Did you know that a full-time worker earning minimum wage in Illinois makes just over $17,000 a year? Could you and your family pay for rent, utilities, groceries, transportation, and medical care on that? Unlikely. But that’s precisely what too many workers are forced to do. The majority of minimum wage earners aren’t teenagers, but women and men supporting families. In fact, 80 percent of minimum wage workers are adults, and 59 percent are women. 

    As part of Raise Illinois, a statewide coalition of advocates, Women Employed is leading the charge to raise Illinois’ minimum wage to $11.00 over the next three years. Here are a few reasons why:

    • If the minimum wage had kept pace with inflation, it would be almost $11.00 an hour instead of $8.25 in Illinois;

    • Raising the wage would give minimum wage workers an additional $4,992 a year—enough to raise a family of three out of poverty;
    • Restaurant servers, salon employees, and other tipped service providers earn even less: $4.95 per hour. Tips are unpredictable, so raising the minimum wage would help these low-wage workers to support their families;
    • A higher minimum wage puts money in the pockets of people who will spend it, spurs economic activity, and would generate new jobs;

    • 71 percent of Illinois voters support raising the minimum wage incrementally.

    Read this piece to learn even more about the benefits of raising Illinois’ minimum wage.

    Tell your Illinois legislators that raising the minimum wage is the right thing to do for Illinois workers and their families.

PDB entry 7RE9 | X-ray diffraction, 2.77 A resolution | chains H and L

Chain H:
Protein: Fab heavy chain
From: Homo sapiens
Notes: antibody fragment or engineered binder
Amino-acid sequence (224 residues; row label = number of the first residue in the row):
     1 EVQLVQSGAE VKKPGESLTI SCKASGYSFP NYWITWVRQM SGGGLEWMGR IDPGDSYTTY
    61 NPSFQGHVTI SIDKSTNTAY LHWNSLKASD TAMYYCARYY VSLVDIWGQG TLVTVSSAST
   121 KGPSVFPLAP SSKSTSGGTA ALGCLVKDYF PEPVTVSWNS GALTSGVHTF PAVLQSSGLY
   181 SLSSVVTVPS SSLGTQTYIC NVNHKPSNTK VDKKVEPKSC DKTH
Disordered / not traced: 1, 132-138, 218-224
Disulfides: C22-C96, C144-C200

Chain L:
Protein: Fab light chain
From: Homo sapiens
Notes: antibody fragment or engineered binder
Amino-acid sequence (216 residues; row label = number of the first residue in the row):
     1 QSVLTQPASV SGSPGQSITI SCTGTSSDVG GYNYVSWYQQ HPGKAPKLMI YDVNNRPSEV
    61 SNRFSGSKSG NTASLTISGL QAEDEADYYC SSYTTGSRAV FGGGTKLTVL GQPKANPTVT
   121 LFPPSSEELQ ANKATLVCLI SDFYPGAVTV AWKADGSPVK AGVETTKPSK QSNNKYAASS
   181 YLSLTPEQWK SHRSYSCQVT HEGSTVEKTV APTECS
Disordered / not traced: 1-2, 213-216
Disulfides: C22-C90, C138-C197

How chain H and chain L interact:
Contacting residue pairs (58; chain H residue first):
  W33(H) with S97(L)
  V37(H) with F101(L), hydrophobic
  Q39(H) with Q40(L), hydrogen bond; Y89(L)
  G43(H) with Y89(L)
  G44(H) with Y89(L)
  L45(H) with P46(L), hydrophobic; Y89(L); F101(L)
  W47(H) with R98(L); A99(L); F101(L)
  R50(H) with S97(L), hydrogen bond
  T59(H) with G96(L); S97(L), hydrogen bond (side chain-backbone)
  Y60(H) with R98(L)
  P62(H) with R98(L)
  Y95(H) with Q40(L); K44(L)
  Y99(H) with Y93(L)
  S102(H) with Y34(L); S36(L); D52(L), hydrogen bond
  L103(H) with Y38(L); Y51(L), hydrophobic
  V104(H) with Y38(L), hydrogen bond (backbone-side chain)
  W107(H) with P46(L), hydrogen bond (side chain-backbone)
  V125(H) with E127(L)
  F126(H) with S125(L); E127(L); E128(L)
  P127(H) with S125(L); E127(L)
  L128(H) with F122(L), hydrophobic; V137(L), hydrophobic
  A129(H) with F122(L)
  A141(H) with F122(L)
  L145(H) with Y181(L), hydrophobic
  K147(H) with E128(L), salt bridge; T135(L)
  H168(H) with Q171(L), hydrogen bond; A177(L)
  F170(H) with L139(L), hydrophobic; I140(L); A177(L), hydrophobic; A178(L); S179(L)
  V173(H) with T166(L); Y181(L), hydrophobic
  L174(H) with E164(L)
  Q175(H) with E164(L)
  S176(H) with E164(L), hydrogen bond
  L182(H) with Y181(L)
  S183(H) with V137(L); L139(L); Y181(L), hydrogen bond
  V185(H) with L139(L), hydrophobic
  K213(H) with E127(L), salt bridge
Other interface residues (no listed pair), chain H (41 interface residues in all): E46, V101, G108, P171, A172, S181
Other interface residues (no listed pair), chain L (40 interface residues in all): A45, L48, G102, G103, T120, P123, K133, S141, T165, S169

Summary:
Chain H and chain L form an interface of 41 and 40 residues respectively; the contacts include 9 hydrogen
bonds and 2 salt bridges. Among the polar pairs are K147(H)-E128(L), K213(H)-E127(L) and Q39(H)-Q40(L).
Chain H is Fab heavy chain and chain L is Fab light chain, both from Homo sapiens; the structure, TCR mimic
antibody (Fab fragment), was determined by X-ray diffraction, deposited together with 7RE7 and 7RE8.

• (No Title)

    Take a Stand for Equal Pay

    In April, President Obama gave a welcome jolt to the work on equal pay when he took executive actions to help combat pay discrimination. The President called on the Department of Labor to issue a rule to require federal contractors (which employ more than 20 percent of the United States workforce) to report information on what they pay their employees, by gender, race, and ethnicity. This rule will improve enforcement of the pay discrimination laws and increase voluntary employer compliance with those laws.

    The Department of Labor is collecting comments until January 5th in support or against this proposed rule, and we need you to add your voice. Tell the Department of Labor that you support the new equal pay rule to collect wage data from federal contractors because:

    • It will enhance their ability to detect violations and improve enforcement against pay discrimination.
    • It will develop a better understanding of which industries have the most widespread pay disparities.
    • It will collect total W-2 wages, which will generate a more comprehensive picture of disparities in compensation, by including key components such as bonuses and overtime pay.

    Personalizing this message will add to its impact. Please take the time to add your thoughts or share a personal story.

  • (No Title)

    No Diploma. No Aid. Big Problem.

    Nearly 10 million students benefit from the Pell Grant program each school year. These students include single, working moms who want a well-paying, stable career that will support their families. They are smart, hardworking students from poor families whose parents cannot afford to help with tuition. They become teachers, CEOs, engineers, doctors, and more. Their contributions to this country and this world have changed it forever.

    But their future, and ours, are constantly threatened
    as our representatives and senators in Washington battle over the budget.